Xmas Music Library: Elvis P, Ramones, Raymond Scott, Richard Davies, Shonen Knife, South Park, Squirrel Nut Zippers, Star Wars, Stiff Little Fingers, Stylistics, Sufjan, Summer Hymns, Thurl Ravenscroft, Trashmen, Vince Guaraldi
Elvis Presley - Elvis Christmas (originally released 1957 and 1971). This collection includes two Elvis Christmas albums. The 1957 one is absolutely fantastic until Elvis gets bogged down in over-serious hymns at the end. But most of the traditional Xmas songs cook, and "Santa Bring My Baby Back To Me" is a stone classic. The 1971 album is a thick slice o' Xmas cheese. Be forewarned. It may cause constipation. OK, the version of "Merry Christmas, Baby" (which I always associate with Otis Redding, but I don't know if it's his song) is pretty great.
The Ramones - "Merry Christmas (I Don't Want To Fight Tonight)." This is a different mix than the classic version of this song on Brain Drain. I have no idea why or where it's from, but it's about 40 seconds longer, and the sections are mixed up. It's nowhere near as effective, either.
Raymond Scott - "Christmas in Harlem." It's Raymond Scott, so it cooks. Not particularly Christmas-y, but we'll take it.
Richard Davies - "Feed the World." I love Richard Davies, the Aussie singer-songwriter behind The Moles and Cardinal. His fractured art-roots-rock songs hit me in my happy place. And yet this is an electropop version of the famous charity song that Davies recorded for a Kindercore compilation back in 1999. And it suuuuucks.
Shonen Knife - "Space Christmas" and "All I Want for Christmas." Xmas, Shonen Knife-style.
South Park - "The Most Offensive Song Ever" and "Merry F***ing Christmas." Their schtick has worn thin over the years, but "Merring F***ing Christmas" is still a little bit funny.
Squirrel Nut Zippers - Christmas Caravan (1998). The Zippers do their neo-swing thing on most of these tracks, but the Carter Family treatment on "Gift of the Magi" is swell. Their version of "Sleigh Ride" is super-fun, too. Most of the other tracks are originals, and pretty fun for what they are. In fact, I think the Zippers are more fun doing this kind of music than their regular gig.
Star Wars - Christmas In The Stars: The Star Wars Christmas Album (1980). Making one long for the relatively high quality entertainment of the Star Wars Christmas Special, Christmas in the Stars features Anthony "C-3PO" Daniels "singing" in character, a certain Jon Bongiovi (sound it out), and a bunch of wookiee and random robot noises. Allmusic says, "Because of its general meaninglessness and obscure commentaries on the holiday, this could be the worst Star Wars related album on the market. To those who enjoy bad music on a camp level, this album is priceless." Now here's the messed-up thing: George Lucas, the man who has disowned the Star Wars Christmas Special, actually sought to put his name on this monstrosity. I guess that should have been an early warning about where he was going with the three prequels. And I can't quite get rid of it, although it actually scars my ears when I listen to it.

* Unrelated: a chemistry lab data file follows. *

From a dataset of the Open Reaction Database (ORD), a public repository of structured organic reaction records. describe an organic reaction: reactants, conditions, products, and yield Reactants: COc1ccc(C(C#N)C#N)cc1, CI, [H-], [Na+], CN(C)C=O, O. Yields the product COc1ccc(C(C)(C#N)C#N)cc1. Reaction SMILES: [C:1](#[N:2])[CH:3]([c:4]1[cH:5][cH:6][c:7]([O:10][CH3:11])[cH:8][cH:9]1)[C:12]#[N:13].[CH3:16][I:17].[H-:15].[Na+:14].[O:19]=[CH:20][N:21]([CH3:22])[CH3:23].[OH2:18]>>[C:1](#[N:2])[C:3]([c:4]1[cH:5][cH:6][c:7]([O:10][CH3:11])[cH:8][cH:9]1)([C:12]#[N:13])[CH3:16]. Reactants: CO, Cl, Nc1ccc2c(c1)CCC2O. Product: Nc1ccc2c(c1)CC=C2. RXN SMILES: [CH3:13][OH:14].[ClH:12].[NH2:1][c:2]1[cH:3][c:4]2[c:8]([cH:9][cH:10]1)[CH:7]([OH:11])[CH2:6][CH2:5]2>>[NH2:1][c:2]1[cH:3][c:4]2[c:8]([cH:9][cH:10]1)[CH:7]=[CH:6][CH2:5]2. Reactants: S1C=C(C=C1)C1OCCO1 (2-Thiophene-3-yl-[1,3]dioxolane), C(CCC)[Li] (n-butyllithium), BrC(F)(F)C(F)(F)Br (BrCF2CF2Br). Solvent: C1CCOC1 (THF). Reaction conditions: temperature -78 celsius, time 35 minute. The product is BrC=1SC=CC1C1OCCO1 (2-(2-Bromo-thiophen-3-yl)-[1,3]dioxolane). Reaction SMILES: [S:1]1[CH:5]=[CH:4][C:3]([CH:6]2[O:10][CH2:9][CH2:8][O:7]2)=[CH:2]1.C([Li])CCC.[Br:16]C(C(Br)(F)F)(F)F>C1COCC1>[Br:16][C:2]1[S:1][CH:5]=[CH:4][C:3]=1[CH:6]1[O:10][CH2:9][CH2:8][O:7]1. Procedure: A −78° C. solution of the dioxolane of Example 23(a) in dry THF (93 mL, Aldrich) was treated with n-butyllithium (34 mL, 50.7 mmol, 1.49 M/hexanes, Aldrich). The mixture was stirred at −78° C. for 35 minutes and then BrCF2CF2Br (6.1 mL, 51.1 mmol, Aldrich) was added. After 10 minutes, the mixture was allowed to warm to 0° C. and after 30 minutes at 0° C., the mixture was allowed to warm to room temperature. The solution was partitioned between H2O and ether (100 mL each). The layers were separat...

Stiff Little Fingers - "White Christmas." This is the song you think it is, but with buzzsaw guitars and snotty authentic punk delivery. Necessary to clean one's palate after the amazing shittiness of Christmas In The Stars.
The Stylistics - "When You've Got Love, It's Christmas All Year Long" and "Auld Lang Syne." I rather like the Stylistics' 70s Philly Soul, but this godawful smoove-synth bullshit recorded long after their heyday (1992, to be exact) would actually sound better if Anthony "C-3PO" Daniels were the lead vocalist.
Sufjan Stevens - Songs For Christmas [Vol. 1: Noel (2001), Vol 2.: Hark! (2002), Vol. 3: Ding! Dong! (2003), Vol. 4: Joy (2005), and Vol. 5: Peace (2006)]. Now that's how you do a Christmas album (or albums, as the case may be). Five EPs that mix traditional songs and originals with creative arrangements, a flow that moves easily from upbeat to solemn and back again, and songs with titles like "Get Thee Behind Me, Santa!" I'm tempted to play this occasionally outside of the holiday season but I don't, because that would be just weird.
Summer Hymns - "Santa Couldn't Fit You Under My Christmas Tree." From another Kindercore comp, this is a Georgia-based mildly psychedelic folk-rock band doing a wispy original. I have a few of their non-Xmas albums, which are also pretty good.
Thurl Ravenscroft - "You're A Mean One, Mr. Grinch." Includes some of the voiceover from the cartoon. Yes, it's delightful.
The Trashmen - "Dancin' With Santa." Doo-woppy early rock song that's fun as all get-out.
Vince Guaraldi - A Charlie Brown Christmas (1965). This is the best Christmas album of all time, sure to give you that bittersweet holiday feeling from the first chord of "O Tannenbaum." "Christmastime Is Here" is so absolutely wonderful that I can hardly believe it. And the versions of "What Child Is This"/"Greensleeves" are unsurpassed. I say this as a man who just listened to the brilliant Coltrane versions on The Africa/Brass Sessions. And who has also just listened to John Fahey's versions. But you know this music. I don't know what else I could possibly tell you about it. Just go listen.